Opposition in the US is gathering against a new ruling which allows patients to comparison shop for contact lenses with a copy of their prescription in hand.
Under the regulations, contact lens prescribers are required to automatically provide a copy of a patient’s prescription to the patient and to verify or provide prescriptions to third-party sellers. Advocates believe the measure will costs optometrists thousands of dollars in compliance costs.
The Federal Trade Commission (FTC) announced final amendments to its Contact Lens Rule on June 23, prompting the American Optometric Association (AOA) to mobilise its members and the wider eyecare sector to challenge it.
The AOA is objecting to changes that require contact lens prescribers to obtain signed acknowledgement forms indicating patients’ receipt of contact lens prescriptions, and to keep record of that patient confirmation for at least three years.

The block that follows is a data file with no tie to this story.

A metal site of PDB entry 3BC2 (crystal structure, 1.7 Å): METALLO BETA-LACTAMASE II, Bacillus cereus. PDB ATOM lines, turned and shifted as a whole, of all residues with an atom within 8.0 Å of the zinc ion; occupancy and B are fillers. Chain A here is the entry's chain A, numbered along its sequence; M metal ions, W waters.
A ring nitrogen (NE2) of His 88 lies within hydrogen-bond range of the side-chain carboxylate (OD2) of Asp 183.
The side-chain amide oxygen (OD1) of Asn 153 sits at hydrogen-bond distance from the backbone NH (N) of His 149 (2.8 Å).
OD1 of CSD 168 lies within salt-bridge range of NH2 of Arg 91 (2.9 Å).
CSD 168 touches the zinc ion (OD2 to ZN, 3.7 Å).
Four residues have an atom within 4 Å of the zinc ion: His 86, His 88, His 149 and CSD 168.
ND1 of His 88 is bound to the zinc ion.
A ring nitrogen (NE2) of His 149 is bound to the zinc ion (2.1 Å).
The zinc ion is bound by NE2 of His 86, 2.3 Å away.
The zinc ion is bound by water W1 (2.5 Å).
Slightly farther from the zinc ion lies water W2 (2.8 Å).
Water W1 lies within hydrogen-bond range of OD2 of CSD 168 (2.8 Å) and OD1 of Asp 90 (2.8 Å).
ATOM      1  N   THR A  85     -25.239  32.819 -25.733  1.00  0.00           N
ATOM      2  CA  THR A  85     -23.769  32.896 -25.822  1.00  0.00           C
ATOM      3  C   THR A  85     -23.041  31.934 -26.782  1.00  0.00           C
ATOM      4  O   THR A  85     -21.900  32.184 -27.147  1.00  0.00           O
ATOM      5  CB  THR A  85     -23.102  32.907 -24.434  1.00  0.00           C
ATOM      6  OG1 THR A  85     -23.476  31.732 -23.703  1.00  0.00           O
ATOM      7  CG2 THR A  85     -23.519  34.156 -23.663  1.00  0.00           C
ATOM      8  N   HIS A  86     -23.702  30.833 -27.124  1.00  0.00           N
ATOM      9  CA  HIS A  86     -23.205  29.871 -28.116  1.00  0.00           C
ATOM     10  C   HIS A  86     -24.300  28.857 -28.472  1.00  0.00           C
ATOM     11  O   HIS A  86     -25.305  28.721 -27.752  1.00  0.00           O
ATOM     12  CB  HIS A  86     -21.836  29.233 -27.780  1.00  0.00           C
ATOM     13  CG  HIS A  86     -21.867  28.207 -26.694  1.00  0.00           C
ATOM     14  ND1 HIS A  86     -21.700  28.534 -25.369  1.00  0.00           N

A growing chorus of leading industry voices are protesting against the ruling directly to FTC officials, including CooperVision, VSP Global and the Health Care Alliance for Patient Safety.
The AOA said the FTC ignored its concerns as well as those of doctors of optometry, ophthalmologists, patient health and consumer advocates, since the plan was first proposed in 2016.
AOA president Dr William Reynolds said the AOA is mobilising to ensure all its doctors can speak out, educate and engage government officials in challenging the new ruling.
“This is an attack on law-abiding, frontline optometry practices made even more outrageous by the fact that the FTC has chosen this moment – amid a pandemic and economic meltdown – to finalise new rules that will needlessly saddle thousands of already struggling, small health care practices with tens of millions of dollars in new compliance costs,” Reynolds said.
According to the AOA, independent health economists estimate that the new mandate will cost the industry tens of millions annually, at least US$18,000 (AU$25,000) per doctor, per year.
The AOA and state affiliates brought their concerns to the highest level of government in a 2 July letter to President Donald Trump, urging the administration to take action “to stop the FTC from enacting this dangerous rule change and harming thousands of essential small-business health care practices”.
The AOA has asked the FTC to defer the rule’s enforcement until 1 January 2021, but without action, the new changes may go into effect soon.